Published on October 5th, 2022 | by Liz Martin-Silverstone0
Episode 145: Scleromochlus
Scleromochlus is an animal that has been known for over 100 years, and has been frequently suggested as being an ancestor to pterosaurs. It hails from the Late Triassic of Scotland, and there are fewer than 10 specimens known. Unfortunately the preservation of this small reptile means that it is very difficult to interpret. However, thanks to the wonders of modern technology and CT scanning, new evidence from Scleromochlus reveals new anatomical insights, and further supports Scleromochlus as a lagerpetid, the group most closely related to pterosaurs.
In this episode we discuss these new discoveries with the lead author of the study Dr Davide Foffa who is currently a postdoctoral fellow at Virginia Tech, though this work was part of his previous position at the National Museum of Scotland (NMS). This is part of a larger project looking at the Late Triassic ‘Elgin Fauna’ along with collaborators Richard Butler (University of Birmingham), Stig Walsh and Nick Fraser (NMS), Steve Brusatte (University of Edinburgh) and Paul Barrett (Natural History Museum, London).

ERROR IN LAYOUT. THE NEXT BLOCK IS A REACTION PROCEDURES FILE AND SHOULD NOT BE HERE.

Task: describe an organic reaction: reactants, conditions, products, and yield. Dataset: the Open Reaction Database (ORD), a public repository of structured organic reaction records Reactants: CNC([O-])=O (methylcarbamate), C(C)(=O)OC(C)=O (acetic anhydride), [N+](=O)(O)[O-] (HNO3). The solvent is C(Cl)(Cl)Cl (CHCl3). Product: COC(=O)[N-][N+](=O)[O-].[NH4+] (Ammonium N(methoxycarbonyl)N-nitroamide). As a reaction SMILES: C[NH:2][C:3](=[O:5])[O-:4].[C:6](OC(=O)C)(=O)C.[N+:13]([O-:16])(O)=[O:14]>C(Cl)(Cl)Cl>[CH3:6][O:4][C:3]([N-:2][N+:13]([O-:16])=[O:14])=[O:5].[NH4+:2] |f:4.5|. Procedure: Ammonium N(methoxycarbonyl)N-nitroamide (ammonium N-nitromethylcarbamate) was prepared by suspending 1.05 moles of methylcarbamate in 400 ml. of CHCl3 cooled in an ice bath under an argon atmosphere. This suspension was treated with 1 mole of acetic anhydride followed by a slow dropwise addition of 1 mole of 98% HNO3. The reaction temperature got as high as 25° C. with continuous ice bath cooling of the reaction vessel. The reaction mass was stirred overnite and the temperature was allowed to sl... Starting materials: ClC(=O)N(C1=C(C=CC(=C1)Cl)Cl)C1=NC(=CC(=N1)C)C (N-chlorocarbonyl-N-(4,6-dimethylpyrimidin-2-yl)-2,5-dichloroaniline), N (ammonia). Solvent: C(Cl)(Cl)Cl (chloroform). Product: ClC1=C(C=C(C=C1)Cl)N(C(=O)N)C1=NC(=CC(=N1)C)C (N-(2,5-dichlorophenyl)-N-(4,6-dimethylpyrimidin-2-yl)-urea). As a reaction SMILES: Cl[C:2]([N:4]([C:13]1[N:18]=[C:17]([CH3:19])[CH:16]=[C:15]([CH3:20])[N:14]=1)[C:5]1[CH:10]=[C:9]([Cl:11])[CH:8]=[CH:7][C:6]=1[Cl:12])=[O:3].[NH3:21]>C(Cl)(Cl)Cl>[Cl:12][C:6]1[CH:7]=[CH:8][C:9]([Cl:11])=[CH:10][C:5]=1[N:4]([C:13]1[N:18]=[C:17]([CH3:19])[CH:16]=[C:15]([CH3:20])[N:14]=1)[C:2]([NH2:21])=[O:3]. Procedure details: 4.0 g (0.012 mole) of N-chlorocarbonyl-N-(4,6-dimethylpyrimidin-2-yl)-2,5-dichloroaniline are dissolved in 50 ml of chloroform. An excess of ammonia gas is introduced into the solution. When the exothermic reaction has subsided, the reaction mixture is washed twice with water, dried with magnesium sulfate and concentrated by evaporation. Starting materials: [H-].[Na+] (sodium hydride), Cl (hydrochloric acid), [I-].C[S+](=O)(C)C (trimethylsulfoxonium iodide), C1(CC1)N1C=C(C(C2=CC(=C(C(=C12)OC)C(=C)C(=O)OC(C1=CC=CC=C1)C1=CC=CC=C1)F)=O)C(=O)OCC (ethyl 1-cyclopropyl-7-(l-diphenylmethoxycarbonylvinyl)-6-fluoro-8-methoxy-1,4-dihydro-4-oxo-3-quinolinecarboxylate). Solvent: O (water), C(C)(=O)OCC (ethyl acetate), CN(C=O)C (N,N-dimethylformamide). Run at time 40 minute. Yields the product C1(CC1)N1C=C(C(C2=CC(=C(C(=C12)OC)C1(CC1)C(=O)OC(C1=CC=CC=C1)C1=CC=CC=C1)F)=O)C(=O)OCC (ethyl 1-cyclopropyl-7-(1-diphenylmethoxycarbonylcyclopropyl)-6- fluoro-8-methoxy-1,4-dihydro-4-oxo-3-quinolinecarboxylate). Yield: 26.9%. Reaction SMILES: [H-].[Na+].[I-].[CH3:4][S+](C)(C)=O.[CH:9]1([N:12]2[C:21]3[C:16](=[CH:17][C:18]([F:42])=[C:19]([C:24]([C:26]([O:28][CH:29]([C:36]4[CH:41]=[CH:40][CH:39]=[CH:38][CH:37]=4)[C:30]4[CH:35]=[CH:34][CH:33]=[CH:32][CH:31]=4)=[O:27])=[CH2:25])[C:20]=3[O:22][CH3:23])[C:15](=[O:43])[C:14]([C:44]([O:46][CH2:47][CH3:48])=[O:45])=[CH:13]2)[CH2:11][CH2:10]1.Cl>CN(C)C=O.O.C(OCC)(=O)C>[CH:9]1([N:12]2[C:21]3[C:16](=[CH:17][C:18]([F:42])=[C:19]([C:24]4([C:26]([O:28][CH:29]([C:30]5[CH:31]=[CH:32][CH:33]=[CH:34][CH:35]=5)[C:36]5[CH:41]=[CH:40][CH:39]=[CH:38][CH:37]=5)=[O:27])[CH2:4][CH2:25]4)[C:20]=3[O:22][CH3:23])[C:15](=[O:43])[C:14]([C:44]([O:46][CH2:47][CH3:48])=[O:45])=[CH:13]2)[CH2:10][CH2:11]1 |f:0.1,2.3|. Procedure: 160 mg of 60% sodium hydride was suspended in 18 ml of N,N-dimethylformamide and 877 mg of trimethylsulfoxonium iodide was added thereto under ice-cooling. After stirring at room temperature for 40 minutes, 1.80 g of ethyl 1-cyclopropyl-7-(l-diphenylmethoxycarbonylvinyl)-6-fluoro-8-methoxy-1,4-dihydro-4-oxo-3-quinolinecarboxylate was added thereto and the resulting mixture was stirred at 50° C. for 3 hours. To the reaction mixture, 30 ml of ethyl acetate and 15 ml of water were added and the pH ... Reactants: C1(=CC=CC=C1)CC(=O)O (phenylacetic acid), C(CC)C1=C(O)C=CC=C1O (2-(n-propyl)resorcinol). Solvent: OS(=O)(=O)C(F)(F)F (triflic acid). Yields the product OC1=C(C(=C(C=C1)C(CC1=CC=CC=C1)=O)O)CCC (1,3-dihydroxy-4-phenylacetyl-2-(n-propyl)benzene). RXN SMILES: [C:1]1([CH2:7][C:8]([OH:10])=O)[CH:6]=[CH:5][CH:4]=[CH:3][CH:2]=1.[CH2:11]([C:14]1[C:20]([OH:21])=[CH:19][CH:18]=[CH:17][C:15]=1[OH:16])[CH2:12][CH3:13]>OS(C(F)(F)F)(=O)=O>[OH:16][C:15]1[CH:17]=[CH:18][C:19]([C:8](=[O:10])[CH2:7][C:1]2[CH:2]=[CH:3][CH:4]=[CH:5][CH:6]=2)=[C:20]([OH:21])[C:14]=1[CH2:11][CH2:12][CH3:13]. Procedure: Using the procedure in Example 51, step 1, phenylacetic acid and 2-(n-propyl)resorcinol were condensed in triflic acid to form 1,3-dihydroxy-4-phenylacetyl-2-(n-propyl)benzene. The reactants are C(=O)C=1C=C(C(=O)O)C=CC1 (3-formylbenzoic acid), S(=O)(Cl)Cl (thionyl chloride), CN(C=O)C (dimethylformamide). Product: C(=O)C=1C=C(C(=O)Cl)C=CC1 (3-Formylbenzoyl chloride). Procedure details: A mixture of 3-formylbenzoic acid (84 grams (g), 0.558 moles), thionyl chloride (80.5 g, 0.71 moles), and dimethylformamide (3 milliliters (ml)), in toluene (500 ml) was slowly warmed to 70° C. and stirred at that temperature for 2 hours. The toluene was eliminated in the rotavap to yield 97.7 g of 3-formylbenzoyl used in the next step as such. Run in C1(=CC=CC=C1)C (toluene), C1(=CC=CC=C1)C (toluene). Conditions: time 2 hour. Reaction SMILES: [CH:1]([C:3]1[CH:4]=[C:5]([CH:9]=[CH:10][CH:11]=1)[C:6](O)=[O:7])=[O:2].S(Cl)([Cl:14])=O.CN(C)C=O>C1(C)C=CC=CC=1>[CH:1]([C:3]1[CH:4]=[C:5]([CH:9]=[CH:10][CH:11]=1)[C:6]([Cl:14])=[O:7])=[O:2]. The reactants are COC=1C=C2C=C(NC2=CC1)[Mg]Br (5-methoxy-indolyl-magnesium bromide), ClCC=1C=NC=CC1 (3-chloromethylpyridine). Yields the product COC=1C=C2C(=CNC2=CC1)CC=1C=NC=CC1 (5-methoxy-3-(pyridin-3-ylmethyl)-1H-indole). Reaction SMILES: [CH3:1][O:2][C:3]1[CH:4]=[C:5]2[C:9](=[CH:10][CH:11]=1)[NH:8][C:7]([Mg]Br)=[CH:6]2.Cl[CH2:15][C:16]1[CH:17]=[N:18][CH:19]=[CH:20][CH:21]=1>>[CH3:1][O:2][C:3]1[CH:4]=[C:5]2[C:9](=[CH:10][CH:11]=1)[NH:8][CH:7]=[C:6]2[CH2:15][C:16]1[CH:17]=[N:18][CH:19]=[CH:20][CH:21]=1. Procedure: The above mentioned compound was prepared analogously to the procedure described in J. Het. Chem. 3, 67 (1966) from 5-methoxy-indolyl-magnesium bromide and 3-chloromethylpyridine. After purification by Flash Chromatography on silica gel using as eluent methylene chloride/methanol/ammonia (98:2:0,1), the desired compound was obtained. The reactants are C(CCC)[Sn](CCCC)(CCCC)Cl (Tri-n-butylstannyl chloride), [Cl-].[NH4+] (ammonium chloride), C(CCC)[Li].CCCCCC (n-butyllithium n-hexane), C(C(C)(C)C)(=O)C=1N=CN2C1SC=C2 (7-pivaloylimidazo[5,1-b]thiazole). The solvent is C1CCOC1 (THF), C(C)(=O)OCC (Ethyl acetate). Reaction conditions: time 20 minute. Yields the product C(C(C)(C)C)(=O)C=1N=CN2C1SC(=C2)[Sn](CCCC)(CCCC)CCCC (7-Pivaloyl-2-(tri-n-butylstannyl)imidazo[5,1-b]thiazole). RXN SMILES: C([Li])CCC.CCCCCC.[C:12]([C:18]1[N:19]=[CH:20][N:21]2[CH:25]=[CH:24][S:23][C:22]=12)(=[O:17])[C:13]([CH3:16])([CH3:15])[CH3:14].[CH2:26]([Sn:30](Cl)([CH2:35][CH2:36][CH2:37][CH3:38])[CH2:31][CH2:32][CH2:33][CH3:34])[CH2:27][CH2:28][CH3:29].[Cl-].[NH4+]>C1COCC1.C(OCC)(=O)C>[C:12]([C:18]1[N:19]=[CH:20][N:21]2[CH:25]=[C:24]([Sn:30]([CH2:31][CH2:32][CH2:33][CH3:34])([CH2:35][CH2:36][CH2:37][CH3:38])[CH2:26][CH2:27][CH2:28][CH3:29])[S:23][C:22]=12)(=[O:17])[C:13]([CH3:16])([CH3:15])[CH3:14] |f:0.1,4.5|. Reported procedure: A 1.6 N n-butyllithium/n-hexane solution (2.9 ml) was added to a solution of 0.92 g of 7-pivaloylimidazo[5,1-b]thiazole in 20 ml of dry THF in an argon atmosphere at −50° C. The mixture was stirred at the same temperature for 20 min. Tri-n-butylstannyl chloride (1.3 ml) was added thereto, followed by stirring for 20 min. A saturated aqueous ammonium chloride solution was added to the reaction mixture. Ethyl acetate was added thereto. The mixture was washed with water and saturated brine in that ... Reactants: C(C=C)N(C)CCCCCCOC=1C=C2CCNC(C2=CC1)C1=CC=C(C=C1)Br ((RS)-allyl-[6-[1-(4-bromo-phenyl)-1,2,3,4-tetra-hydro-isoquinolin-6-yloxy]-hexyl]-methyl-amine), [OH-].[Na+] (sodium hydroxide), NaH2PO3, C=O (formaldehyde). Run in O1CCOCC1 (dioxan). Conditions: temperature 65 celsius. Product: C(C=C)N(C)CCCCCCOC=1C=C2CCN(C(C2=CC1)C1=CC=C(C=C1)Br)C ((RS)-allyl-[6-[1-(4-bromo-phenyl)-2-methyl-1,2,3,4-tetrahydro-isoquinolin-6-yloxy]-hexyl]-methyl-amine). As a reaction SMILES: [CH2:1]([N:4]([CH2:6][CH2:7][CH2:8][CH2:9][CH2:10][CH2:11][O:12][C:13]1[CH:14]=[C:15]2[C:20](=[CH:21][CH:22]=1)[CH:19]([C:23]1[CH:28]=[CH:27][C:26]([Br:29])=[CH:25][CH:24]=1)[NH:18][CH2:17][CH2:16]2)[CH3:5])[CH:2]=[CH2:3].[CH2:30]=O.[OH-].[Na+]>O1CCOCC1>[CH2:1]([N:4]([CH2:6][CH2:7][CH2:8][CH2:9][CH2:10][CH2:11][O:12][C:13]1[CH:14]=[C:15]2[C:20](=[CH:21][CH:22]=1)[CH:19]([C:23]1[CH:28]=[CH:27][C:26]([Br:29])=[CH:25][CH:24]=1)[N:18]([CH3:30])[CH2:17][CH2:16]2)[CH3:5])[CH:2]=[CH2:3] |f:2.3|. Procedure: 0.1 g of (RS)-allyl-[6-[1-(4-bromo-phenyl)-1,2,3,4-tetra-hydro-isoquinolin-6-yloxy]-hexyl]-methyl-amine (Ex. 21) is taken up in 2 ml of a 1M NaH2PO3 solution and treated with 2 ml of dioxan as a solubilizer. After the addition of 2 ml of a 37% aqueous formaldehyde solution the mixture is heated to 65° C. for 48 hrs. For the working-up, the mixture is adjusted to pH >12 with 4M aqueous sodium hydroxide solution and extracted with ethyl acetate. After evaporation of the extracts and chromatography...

This is based on this new paper: Foffa D, Dunne EM, Nesbitt SJ, Butler RJ, Fraser NC, Brusatte SL, Farnsworth A, Lunt DJ, Valdes PJ, Walsh S, and PM Barrett. 2022. Scleromochlus and the early evolution of Pterosauromorpha. Nature.